The Martha’s Vineyard Regional High School is seeking to be exempt from Oak Bluffs zoning and associated bylaws after invoking the Dover Amendment. The Dover Amendment exempts agricultural, religious, and educational institutions from certain local zoning restrictions in order to provide essential services to the community.
First enacted in Massachusetts in 1950, the Dover Amendment was originally intended to protect religious institutions and nonprofit educational agencies from discrimination.
At a planning board meeting on Feb. 13, Assistant Superintendent Richie Smith read a letter that described the school’s plan to use the Dover Amendment in the submission and review process for the MVRHS track and field project.
For years, the school has sought a new track and field for student athletes to utilize, but the ongoing contention between opponents and proponents of this proposed project has been a polarizing force for many in the community.
Oak Bluffs planning board chair Ewell Hopkins said he did not anticipate the school invoking the Dover Amendment, and is worried that the school is trying to circumvent the town review process by reading the letter during public comment.
“We did not have the privilege to deliberate or engage in discussion; they told us, we listened,” Hopkins said.
According to Hopkins, the board did not get a chance to read the letter prior to the meeting, and board members were “blindsided” by its contents.
Hopkins said he is “shocked and outraged” that school officials took this major step in a forum that doesn’t allow for response from the board. “The school is taking actions that I cannot justify as a member of the community,” Hopkins said.
If the school has a problem with the process of the planning board, Hopkins said, he wished they would have scheduled a conversation about their frustrations. “They were implying that I was stonewalling, and trying to keep everything at the town level. I have a process to protect, and the applicant doesn’t have a right, in my opinion, to disregard the authority of this process,” Hopkins said.
“They are legally challenging the authority of the town of Oak Bluffs and its ordinances and bylaws, and their applicability to the school campus,” Hopkins said. “They gave us no explanation of why they were doing this; they said they didn’t see the applicability as a town for us to oversee this application.”
Board members are having ongoing conversations with town counsel regarding the issue.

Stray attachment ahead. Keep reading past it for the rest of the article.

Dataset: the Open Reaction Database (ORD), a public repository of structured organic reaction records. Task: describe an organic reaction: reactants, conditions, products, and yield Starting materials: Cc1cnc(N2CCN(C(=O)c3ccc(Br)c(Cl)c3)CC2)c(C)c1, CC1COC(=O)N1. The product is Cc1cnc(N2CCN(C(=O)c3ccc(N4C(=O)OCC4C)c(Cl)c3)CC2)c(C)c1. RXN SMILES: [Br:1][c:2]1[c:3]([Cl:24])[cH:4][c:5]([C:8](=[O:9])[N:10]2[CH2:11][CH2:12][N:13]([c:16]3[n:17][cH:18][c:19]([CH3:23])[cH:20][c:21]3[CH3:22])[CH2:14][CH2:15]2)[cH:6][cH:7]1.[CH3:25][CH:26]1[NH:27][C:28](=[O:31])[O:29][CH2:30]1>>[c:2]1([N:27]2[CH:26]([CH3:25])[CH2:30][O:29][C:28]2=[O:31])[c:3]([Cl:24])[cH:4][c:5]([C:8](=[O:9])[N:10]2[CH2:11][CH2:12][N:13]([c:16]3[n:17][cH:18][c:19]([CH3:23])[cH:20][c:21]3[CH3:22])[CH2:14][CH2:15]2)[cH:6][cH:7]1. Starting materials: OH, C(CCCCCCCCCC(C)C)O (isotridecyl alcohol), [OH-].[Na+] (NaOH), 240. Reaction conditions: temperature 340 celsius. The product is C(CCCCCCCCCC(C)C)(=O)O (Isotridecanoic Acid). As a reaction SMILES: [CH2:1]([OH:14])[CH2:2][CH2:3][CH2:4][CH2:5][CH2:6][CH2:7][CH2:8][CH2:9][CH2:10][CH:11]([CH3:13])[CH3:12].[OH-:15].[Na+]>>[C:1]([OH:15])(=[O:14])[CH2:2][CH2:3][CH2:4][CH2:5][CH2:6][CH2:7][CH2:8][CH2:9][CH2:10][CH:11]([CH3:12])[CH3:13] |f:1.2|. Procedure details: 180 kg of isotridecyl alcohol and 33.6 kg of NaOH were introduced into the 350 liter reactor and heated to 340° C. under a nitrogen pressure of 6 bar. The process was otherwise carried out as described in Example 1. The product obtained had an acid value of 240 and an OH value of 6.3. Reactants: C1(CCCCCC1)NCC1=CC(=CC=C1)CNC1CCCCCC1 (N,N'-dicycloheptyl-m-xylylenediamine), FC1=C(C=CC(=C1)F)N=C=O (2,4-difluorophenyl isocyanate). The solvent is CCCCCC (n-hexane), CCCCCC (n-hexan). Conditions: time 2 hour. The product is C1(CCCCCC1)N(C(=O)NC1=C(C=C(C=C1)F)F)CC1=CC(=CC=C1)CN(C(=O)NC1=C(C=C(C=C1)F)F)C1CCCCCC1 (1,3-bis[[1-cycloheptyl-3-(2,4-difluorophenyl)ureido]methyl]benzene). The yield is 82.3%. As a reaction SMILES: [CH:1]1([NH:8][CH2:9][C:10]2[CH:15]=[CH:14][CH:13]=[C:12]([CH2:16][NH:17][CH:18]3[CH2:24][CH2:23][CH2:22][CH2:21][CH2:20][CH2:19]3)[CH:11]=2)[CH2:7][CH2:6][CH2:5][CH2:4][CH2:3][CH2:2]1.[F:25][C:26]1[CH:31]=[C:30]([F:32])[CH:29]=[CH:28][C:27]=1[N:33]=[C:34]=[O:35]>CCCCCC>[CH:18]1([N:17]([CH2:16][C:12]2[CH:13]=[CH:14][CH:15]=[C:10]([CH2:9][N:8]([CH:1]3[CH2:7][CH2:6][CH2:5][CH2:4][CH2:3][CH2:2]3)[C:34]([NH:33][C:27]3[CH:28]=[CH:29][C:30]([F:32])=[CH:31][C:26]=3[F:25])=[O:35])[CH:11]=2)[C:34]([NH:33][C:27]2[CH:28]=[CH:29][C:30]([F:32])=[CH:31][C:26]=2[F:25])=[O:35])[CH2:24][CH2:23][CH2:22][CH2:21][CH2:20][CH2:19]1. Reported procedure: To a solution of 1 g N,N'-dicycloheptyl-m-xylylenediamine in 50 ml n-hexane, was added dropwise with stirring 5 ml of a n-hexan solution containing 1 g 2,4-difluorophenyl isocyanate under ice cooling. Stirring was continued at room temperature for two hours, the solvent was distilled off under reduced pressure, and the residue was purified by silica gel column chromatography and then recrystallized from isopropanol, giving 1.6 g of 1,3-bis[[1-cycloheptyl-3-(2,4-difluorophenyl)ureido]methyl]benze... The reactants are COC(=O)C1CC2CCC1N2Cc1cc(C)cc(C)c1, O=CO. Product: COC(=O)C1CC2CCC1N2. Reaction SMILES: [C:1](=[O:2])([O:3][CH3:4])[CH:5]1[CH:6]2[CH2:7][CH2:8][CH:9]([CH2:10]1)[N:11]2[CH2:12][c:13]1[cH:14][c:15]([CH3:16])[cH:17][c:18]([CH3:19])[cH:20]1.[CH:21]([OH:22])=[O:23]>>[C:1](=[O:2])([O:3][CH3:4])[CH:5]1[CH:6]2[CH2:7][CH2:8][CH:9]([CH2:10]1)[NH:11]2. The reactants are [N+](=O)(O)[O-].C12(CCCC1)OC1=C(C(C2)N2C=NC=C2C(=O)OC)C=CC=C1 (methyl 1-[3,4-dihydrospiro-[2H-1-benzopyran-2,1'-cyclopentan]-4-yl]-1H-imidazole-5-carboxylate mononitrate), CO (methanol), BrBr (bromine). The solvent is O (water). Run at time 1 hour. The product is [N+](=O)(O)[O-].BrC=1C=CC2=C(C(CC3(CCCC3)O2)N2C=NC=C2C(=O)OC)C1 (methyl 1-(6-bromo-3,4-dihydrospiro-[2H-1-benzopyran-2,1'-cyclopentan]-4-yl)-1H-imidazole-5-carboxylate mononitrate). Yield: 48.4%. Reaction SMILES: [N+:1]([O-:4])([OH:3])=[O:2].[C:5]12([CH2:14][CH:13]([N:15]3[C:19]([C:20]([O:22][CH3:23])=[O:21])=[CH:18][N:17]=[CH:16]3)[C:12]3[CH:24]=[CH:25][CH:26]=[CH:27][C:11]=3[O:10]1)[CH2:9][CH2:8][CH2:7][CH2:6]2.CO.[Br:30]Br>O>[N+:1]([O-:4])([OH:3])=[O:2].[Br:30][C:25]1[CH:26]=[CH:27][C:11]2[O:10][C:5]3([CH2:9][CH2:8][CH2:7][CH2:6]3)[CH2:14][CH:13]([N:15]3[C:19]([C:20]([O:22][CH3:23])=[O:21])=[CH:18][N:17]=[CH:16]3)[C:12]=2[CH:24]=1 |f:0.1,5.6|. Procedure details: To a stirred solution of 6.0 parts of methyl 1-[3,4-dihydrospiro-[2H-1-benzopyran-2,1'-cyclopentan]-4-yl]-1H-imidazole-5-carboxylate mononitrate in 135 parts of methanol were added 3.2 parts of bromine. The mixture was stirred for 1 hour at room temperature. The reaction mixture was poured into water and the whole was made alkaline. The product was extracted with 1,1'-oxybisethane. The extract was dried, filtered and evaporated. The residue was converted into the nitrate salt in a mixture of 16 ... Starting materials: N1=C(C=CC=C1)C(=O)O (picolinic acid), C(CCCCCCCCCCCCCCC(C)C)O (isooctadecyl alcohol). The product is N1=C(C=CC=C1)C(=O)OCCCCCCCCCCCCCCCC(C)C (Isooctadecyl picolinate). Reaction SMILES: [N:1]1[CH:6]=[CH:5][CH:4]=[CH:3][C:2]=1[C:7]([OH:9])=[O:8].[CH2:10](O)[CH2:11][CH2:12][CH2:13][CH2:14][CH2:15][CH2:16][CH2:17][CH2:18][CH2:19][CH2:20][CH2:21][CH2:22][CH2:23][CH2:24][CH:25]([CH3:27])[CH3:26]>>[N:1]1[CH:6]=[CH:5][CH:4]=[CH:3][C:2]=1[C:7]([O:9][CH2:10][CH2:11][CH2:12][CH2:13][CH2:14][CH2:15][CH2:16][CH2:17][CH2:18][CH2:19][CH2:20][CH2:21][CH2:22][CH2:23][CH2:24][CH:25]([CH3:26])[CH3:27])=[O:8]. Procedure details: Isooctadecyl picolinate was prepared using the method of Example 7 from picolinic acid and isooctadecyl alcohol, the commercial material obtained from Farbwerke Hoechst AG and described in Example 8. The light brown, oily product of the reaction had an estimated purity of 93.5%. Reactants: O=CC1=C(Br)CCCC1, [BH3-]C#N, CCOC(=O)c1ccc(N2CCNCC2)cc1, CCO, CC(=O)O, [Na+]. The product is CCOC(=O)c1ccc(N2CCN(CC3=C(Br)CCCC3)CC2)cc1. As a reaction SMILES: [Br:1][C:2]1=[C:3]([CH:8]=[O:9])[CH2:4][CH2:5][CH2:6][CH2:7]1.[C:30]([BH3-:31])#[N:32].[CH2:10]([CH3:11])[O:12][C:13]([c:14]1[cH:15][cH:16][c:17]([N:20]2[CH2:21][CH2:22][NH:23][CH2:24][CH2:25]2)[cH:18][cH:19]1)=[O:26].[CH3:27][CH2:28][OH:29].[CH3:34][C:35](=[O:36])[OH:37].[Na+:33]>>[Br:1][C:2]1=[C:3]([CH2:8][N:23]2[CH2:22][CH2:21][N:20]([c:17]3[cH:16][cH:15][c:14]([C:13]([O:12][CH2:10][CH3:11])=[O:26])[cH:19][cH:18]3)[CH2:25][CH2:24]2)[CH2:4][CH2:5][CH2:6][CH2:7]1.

Assistant Superintendent Smith said in a phone interview with The Times that the plan to use the Dover Amendment in the review process was included in the original application to the planning board, and the avenue the school is taking is entirely transparent.
But Hopkins maintains that by invoking the Dover Amendment, the school is taking an adversarial position against the planning board.
Hopkins said Smith did not refer to the spot in the original application where the Dover Amendment is mentioned, and instead presented an extensive legal document. “He did not once say ‘as articulated in the application,’” Hopkins said.
Smith said the school is not trying to circumvent any town review processes, and said the urgency of the project necessitated the invocation of the Dover Amendment.
“We presented a project to the board that prioritizes the safety of our students,” Smith said. “My intention has always been to identify what the values of the community are on both sides.”
Smith said his letter wasn’t meant to surprise the board, but the school is prepared to utilize whatever tools are at their disposal so the project is looked at in an unbiased and transparent way. “We aren’t trying to bypass any review by the town or the commission. This amendment does not exempt the school from wetlands protection and other ecological restrictions,” Smith said.
According to Smith, the school’s main ambition is user safety, which is why they self-referred to the Martha’s Vineyard Commission.
“We are not trying to circumvent anything, we are trying to make sure the project we put forward is looked at objectively before the opinions of folks override its core values,” Smith said.